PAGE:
Charles Laffiteau's Bigger Picture
2017-12-15 16:25:05 -
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It’s the end of another year, so in this column, I want to reflect on what progress we have achieved both globally and here in America, and what I believe lies ahead in the coming year.

 

On a global level, we made some considerable headway in the fight against the pseudo-religious extremists who are affiliated with al-Qaeda and Daesh. As recently as 2014, Daesh employed as many as 30,000 petty criminals, drug addicts and social misfits as fighters in the 40,000 square miles of territory it controlled in eastern Syria and western Iraq. But by any measure, the so-called caliphate in Syria and Iraq has completely collapsed, leaving its remaining foreign fighters and their families at the mercy of Kurdish, Iraqi, Hezbollah and Syrian regime and rebel forces.

 

In Nigeria, Boko Haram has also lost most of its territory. And rather than use its own fighters to attack police and armed forces in Nigeria and neighbouring countries, it has resorted to forcing innocent women and children to become suicide bombers. While Boko Haram remains a viable terrorist threat in Nigeria, Cameroon, Chad and Niger, it is also a shadow of its former self.

 

In other parts of the world, both Daesh and al-Qaeda have seen their influence wax and wane. In an effort to distract the world’s attention from the impending loss of its de-facto capital in Raqqa, Daesh spent over $1.5m financing a co-ordinated assault by 500 of its sleeper cell operatives on the police and city prison in the southern Philippines city of Marawi. Although Daesh and the prisoners it freed succeeded in overrunning and occupying Marawi for over four months, armed forces killed 700 Daesh terrorists and their two leaders when they recaptured the city in October.

 

While al-Qaeda’s leaders, various affiliates and their Taliban allies in Pakistan continue to perpetrate violence against innocent civilians, their sphere of influence is shrinking. In Yemen, United Arab Emirates armed forces expelled them from the main port of Mukalla, Zinjibar, and Mansoura in Aden. Daesh and al-Qaeda have also been driven out of the Pekha, Takhto and Mohmand valleys and into the mountains of Achin near Pakistan.

 

We have witnessed too some progress in the area of human rights and democracy this year, with the jailing of Ratko Mladic for the war crimes he committed against Muslim civilians in Bosnia in the 1990s. The demise of Robert Mugabe as quasi-dictator of Zimbabwe could also be viewed on the same terms. However, even though the ruling Zanu-PF party appears to have reformed by dumping the G40 group led by Mugabe’s wife, Grace, we won’t really know if democracy has taken hold until after 2018’s elections.

 

Elsewhere, for supporters of human rights and truly democratic political values, 2017 has not been a banner year. In Venezuela, a country with rampant inflation, murder and violent crime as well as a dearth of basic food, clothing and medical supplies, President Nicolás Maduro has succeeded in hobbling his democratically elected domestic political opposition. Maduro first created a Constituent Assembly stacked with his supporters, had the Supreme Court judges he appointed approve his actions and unconstitutional emergency powers, and then rigged the voting in the 23 state governors’ elections.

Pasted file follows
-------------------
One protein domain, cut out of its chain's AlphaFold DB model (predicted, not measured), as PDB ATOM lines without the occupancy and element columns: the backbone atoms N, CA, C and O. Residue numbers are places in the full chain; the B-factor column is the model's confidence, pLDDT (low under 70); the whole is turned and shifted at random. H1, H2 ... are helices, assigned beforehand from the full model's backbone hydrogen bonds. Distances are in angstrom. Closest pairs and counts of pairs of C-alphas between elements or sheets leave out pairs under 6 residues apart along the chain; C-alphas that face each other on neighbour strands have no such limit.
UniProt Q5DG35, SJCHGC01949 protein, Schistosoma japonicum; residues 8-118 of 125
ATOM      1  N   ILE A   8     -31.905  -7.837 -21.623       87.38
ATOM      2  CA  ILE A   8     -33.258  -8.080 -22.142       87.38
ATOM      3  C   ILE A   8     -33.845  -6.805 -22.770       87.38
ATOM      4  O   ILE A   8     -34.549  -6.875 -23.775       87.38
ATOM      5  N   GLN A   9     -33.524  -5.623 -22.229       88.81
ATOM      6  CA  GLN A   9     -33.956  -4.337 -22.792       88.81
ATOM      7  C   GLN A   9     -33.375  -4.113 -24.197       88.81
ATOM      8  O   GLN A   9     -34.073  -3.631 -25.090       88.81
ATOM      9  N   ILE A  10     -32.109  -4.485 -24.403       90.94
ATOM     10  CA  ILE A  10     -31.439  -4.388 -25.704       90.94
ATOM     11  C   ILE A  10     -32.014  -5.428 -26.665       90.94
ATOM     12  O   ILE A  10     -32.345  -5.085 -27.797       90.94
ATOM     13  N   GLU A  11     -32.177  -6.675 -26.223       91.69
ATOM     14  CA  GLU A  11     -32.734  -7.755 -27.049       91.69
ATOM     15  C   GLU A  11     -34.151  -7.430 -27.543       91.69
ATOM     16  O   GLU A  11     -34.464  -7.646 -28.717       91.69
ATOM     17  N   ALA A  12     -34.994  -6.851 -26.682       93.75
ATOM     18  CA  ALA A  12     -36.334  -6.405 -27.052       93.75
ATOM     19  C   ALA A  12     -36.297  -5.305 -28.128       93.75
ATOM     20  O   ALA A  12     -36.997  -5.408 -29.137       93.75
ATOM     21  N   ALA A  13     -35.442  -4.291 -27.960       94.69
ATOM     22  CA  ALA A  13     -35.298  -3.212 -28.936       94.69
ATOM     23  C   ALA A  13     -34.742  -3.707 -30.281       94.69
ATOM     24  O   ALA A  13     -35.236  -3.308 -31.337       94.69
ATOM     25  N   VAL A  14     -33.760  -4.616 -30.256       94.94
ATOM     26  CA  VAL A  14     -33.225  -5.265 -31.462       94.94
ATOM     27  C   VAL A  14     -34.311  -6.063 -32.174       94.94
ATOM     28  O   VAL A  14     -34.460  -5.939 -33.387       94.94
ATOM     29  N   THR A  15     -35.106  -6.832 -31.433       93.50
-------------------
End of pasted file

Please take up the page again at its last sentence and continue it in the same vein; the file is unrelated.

But while respect for human rights and democratic rule may be on life support in countries like Venezuela, they are all but dead in Russia, the pseudo-democratic home of world’s second largest nuclear arsenal. Russian President Vladimir Putin has successfully used Russia’s oil wealth as a geopolitical foreign policy tool to challenge American interests around the world. Putin has also employed hundreds of Russian hackers to try to influence the outcome of elections in America, France and Catalonia. Even more chillingly, Putin has silenced political opponents like Ivan Skripnichenko and Boris Nemtsov by allegedly having then killed by hired  thugs from the world of organised crime.

 

China – a democracy in name only – held its quinquennial Communist Party Congress in October, where it anointed the eight men who will rule the country for the next five years. It was no surprise that Xi Jinping will continue to be China’s President for another term, and that the Politburo Standing Committee is once again composed only of men. But many observers were taken aback by the party’s decision to incorporate Xi Jinping’s name and ideas into the party’s constitution. This move makes Xi China’s most powerful leader since Mao, and points to him remaining in power for a lot longer than five more years.

 

Here in America, there has also been some notable improvement in public attitudes surrounding the sexual assaults and harassment of women by powerful male business, entertainment and news media figures. But the outing of once powerful individuals like Harvey Weinstein is just a start. Time magazine’s recognition of the #MeToo movement as its Person of the Year speaks to the new level of accountability for both individuals and institutions that will expected by the general public and women in the future.

 

President Donald Trump’s supporters point to his 2016 election as proof that all the women who accused him of sexual improprieties were politically driven liars. But I believe Roy Moore’s Senate election defeat in Alabama, in spite of President Trump’s strong support, has now revived the debate about those women’s accusations against the Commander in Chief.


Charles Laffiteau is a US Republican from Dallas, Texas pursuing a career in public service. He previously lectured on Contemporary US Business & Society at DCU from 2009-2011 and pursued a PhD in Public Policy and Political Economy.


 
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